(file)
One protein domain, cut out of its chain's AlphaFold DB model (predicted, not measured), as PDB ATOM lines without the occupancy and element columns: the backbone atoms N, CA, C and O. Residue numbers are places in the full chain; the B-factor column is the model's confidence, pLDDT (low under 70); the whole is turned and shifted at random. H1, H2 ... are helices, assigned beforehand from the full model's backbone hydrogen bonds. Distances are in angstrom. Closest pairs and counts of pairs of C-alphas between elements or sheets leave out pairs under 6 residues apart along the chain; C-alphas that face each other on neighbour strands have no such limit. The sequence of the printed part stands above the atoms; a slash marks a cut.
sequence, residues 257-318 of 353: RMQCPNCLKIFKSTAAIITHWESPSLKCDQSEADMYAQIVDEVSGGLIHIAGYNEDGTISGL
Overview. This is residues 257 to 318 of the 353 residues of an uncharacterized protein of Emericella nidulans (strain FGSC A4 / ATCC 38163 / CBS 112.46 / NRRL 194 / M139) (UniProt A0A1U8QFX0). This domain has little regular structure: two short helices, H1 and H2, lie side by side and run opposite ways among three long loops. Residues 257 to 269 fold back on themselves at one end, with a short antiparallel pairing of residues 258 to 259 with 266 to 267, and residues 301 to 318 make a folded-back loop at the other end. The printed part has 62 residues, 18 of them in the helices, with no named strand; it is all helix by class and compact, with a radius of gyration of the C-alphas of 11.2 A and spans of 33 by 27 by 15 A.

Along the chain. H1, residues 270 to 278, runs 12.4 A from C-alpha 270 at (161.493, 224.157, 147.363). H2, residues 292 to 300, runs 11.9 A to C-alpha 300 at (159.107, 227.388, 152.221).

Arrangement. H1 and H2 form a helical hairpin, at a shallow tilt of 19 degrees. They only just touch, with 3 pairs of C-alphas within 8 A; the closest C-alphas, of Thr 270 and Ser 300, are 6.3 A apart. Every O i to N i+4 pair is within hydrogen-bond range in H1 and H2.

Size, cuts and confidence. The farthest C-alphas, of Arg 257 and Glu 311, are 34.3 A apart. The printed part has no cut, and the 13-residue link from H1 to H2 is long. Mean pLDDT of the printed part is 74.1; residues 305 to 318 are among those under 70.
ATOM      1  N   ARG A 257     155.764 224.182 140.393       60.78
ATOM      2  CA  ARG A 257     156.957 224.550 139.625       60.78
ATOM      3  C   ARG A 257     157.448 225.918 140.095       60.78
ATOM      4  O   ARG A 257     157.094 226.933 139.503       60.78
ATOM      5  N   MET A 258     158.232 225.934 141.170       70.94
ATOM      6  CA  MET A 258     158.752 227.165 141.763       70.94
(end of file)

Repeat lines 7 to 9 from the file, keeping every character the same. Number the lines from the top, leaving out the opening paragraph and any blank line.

ATOM      2  CA  ARG A 257     156.957 224.550 139.625       60.78
ATOM      3  C   ARG A 257     157.448 225.918 140.095       60.78
ATOM      4  O   ARG A 257     157.094 226.933 139.503       60.78